Cost-Volume-Profit (CVP) analysis is a managerial accounting tool that expresses the simplified relationship between cost, volume, and profit (or loss). CVP analysis is based on several factors and assumptions and uses a formula to express the relationship by equation or graphically and can be used with great effect by managers who understand the limitations of the analysis. Cost-Volume-Profit (CVP) analysis is a managerial accounting tool that expresses the simplified relationship between cost, volume, and profit (or loss). CVP analysis focuses on how profits are affected by the following five factors: selling prices, sales volume, unit variable costs, total fixed costs, and mix of products sold. (Brewer, 2010, p. 258) Additionally, CVP analysis is based on several assumptions including, (a) selling price is constant and a change in sales volume is the only factor that affects costs, (b) costs and revenues are linear throughout relevant range, (c) costs can be divided into fixed and variable components throughout relevant range, (d) sales mix doesn’t change, and (e) inventory levels don’t change (units sold equals units produced). CVP analysis is performed to calculate the break-even point. The break-even point is where profits equal zero or total expenses equal total revenues. In graphic form, Brewer states, “the break-even point is where the total revenue and total expense lines cross”. (Brewer, 2010, p. 263) Once the break-even point has been determined, it can be determined whether there will be a profit or loss. On the graph, anything to the right of the break-even point will be profit and anything to the left will be loss. In equation form, CVP relationships can be expressed as follows: (contribution format income statement) Profit = (Sales – Variable expenses) – Fixed expenses or (unit contribution margin) Profit = Unit CM x Q – Fixed expenses, where Unit CM is Net operating income = Sales – Variable expenses. Because many...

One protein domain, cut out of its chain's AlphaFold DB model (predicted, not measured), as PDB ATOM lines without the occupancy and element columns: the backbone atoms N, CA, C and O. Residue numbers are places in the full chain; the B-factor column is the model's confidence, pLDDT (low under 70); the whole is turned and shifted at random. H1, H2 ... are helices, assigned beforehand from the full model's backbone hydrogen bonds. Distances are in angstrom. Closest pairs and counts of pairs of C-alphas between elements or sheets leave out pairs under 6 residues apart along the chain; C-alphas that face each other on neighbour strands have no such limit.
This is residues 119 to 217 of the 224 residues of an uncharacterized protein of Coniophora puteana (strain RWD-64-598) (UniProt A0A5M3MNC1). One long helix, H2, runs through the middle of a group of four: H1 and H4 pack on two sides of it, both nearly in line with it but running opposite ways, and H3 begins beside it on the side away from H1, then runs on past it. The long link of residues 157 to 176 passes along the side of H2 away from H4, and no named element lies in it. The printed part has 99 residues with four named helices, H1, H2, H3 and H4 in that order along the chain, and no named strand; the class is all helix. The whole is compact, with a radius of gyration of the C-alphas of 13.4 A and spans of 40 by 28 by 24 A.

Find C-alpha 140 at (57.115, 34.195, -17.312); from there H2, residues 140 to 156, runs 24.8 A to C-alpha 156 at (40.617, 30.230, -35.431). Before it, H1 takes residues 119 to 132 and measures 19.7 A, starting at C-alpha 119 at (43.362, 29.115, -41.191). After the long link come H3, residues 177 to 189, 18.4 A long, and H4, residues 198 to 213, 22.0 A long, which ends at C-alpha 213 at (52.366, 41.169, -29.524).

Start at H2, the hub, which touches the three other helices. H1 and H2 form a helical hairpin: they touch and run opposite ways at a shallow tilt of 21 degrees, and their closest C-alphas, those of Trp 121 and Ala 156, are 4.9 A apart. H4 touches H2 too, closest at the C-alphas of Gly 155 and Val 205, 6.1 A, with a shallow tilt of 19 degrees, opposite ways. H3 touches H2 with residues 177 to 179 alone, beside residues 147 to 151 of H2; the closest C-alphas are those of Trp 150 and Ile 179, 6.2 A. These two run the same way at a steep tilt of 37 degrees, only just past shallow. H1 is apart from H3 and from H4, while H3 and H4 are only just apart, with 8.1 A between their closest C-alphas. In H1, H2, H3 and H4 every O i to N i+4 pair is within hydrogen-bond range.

Cost-Volume-Profit (CVP) analysis is a managerial accounting tool that expresses the simplified relationship between cost, volume, and profit (or loss). CVP analysis is based on several factors and assumptions and uses a formula to express the relationship by equation or graphically and can be used with great effect by managers who understand the limitations of the analysis. Cost-Volume-Profit (CVP) analysis is a managerial accounting tool that expresses the simplified relationship between cost, volume, and profit (or loss). CVP analysis focuses on how profits are affected by the following five factors: selling prices, sales volume, unit variable costs, total fixed costs, and mix of products sold. (Brewer, 2010, p. 258) Additionally, CVP analysis is based on several assumptions including, (a) selling price is constant and a change in sales volume is the only factor that affects costs, (b) costs and revenues are linear throughout relevant range, (c) costs can be divided into fixed and variable components throughout relevant range, (d) sales mix doesn’t change, and (e) inventory levels don’t change (units sold equals units produced). CVP analysis is performed to calculate the break-even point. The break-even point is where profits equal zero or total expenses equal total revenues. In graphic form, Brewer states, “the break-even point is where the total revenue and total expense lines cross”. (Brewer, 2010, p. 263) Once the break-even point has been determined, it can be determined whether there will be a profit or loss. On the graph, anything to the right of the break-even point will be profit and anything to the left will be loss. In equation form, CVP relationships can be expressed as follows: (contribution format income statement) Profit = (Sales – Variable expenses) – Fixed expenses or (unit contribution margin) Profit = Unit CM x Q – Fixed expenses, where Unit CM is Net operating income = Sales – Variable expenses. Because many...